The first artwork you see when you walk into the Blue Lotus Artists’ Collective is a hanging sign made out of gold burlap. Stitched on the sign with black thread in all caps are the words: WE ARE HERE BECAUSE YOU WERE THERE.
Frayed loops of multicolored thread hang low over the letters. Artist Amber Doe created the piece. Doe is a multimedia artist who uses sculpture and performance to bear witness to the experiences of Black women, “even as American society aims to render us and our lives as invisible and meaningless.”
Based in Tucson, Doe relies on materials that “reference her desert environment and lived experience as a black woman with Indigenous roots,” including palm leaves, branches, flowers, hair extensions and cotton rope.
She doesn’t see her experience highlighted in dominant culture, so she “uses her art to rectify this representational void.”
The president and founder of Blue Lotus, Laura Pendleton-Miller, says of the work, “It sort of encapsulates what we’re trying to do.”
Blue Lotus Artists’ Collective is a new nonprofit gallery space in downtown Tucson, at 15 E. Pennington Street, that features and celebrates Black artists. Its soft opening was March 25, and the current show exhibits the work of eight artists, four from Tucson, two from Phoenix, one from Seattle and one from Burkina Faso.
“It’s just too hard for Black artists to get visibility,” Laura says, explaining the impetus behind the gallery. Black artists around the country struggle to make a living, get into museums, sell their work, and receive recognition, she says.
Laura spent her career as a financial analyst. Though she’s been interested in art since she was a teenager, she says she’s not an artist, and is “terrible at Pictionary.” As she was contemplating how to help Black artists show their work in Tucson, over the past few years she started touring a number of other big American cities to see how they were faring elsewhere.
“Nothing happened [in those cities] until Black artists started taking things into their own hands,” she says.
And though she found there’s ground to be made up throughout the country, Tucson was lagging far behind.
Willie Bonner, one of the artists exhibited in Blue Lotus’s first show, said to Laura, “Why do we keep waiting for them to want us?”
Bonner is another Tucson-based artist. He works in multiple mediums and is currently represented in the gallery by two painted “stamp collections,” featuring headshots of famous Black American musicians and other figures represented on paintings of stamps. On his website, Bonner says his art is “an allegory of what it means to be black in postmodern America.”
Not wanting to keep Black artists waiting any longer, in 2022, Laura and a group of artists and collectors started a happy hour to talk about how they could encourage galleries and museums to start showing more Black artists.
“We didn’t mean to open a gallery,” Laura says.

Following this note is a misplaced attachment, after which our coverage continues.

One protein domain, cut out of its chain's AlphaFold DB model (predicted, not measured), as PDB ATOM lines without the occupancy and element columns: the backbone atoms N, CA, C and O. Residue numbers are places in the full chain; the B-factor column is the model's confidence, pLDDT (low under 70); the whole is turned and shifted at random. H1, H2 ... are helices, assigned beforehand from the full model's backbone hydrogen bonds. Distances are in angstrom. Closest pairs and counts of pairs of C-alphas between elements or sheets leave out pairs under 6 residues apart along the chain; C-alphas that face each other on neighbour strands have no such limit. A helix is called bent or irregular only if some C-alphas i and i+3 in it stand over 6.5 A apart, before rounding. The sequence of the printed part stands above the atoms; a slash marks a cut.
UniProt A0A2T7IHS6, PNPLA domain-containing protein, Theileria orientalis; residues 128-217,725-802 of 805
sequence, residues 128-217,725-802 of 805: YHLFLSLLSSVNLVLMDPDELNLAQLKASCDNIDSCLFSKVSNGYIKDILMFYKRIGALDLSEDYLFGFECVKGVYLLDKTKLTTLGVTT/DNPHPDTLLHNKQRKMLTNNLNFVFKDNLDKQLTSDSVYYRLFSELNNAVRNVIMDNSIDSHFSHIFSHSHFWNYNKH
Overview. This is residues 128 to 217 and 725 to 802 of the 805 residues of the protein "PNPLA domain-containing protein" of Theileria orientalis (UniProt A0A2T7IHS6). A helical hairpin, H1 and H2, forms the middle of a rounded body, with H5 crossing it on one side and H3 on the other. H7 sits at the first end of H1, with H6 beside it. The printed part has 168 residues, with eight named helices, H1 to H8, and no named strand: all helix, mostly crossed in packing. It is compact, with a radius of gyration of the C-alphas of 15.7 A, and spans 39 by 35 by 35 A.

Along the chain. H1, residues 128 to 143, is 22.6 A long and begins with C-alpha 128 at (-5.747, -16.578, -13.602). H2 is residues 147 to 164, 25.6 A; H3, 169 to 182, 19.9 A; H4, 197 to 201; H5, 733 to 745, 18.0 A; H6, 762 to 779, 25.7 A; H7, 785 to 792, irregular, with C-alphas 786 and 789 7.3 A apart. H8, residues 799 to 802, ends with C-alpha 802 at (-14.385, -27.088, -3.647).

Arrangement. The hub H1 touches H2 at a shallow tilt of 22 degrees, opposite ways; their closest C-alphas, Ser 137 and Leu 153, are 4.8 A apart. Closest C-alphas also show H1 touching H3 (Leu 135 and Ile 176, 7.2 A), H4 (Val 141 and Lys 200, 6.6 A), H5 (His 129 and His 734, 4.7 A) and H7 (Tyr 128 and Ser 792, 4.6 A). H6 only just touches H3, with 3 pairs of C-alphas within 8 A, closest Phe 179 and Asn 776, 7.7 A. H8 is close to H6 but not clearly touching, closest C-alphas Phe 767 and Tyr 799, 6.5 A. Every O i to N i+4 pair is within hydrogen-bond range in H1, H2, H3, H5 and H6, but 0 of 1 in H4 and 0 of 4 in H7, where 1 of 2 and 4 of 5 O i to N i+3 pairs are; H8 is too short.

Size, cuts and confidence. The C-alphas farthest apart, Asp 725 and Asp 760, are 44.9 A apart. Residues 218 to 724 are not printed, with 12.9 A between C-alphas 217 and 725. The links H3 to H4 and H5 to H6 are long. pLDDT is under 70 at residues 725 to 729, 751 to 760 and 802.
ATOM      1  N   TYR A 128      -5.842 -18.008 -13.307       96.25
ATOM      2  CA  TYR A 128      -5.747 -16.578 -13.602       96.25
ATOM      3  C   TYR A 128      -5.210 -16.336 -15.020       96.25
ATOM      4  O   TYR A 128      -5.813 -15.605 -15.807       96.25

But they found that the interest in showcasing Black artists was less of a spark and more of an instant fire. Laura started receiving calls from other artists and art lovers she didn’t even know who wanted to be a part of the conversation.
In less than a year they went from brainstorming to securing a space off of Stone Avenue, in prime downtown real estate.
Doe has four works up in the new gallery, including “American Flag,” from 2019. The flag is made from “grandmother’s old linen,” with the multiple red and single black stripes made out of sewn hieroglyphic crosses and Xs wobbling off to the right.
The stars are mother of pearl shells and the blue background-sky for the stars is homemade blueberry dye and indigo. Laura says the work represents Doe’s grandfather coming home from fighting in World War II and facing prevalent and pernicious racism. “Finding that being a hero in the war didn’t make you a hero here,” she says.
All of Doe’s work bridges the simple — a flag, a message, a slip hanging from a wooden hanger (“God is Non Binary,” 2022) — and the enigmatic: a door in the wall that opens not just forward, but back into your initial observation and understanding.
The positioning of “We are here because you were there” almost feels like a welcome message for viewers entering into the gallery and reflecting on which people the U.S. has and hasn’t welcomed. The limp, colorful, unevenly spaced strings both partially obscure the message and underscore it. The fold-wrinkles in gold burlap (the material itself embodying the greater paradox of the work) gives an air of haphazardry, or desperation, or — that door still opening into understanding — quiet insistence that: All are welcome, Laura says.
“We want to use our shows as teachable moments,” she says.
The gallery is already establishing relationships with local schools, and Laura hopes to soon offer artist talks and summer classes for kids.
Bonner chose the Blue Lotus as a symbol for the collective. The African-native flower was considered sacred to the Ancient Egyptians, and was considered to have brought light into the world with its first bloom. Besides serving as a symbol of the origin of life, the now-endangered flower has been used as a medicine, stimulant and aphrodisiac.
“Like the Blue Lotus, Black Artists have arisen from harsh and inhospitable environments to thrive, create and bring beauty and wonder to the world,” the gallery website says.
Blue Lotus is open by appointment and will have a formal grand opening in the fall.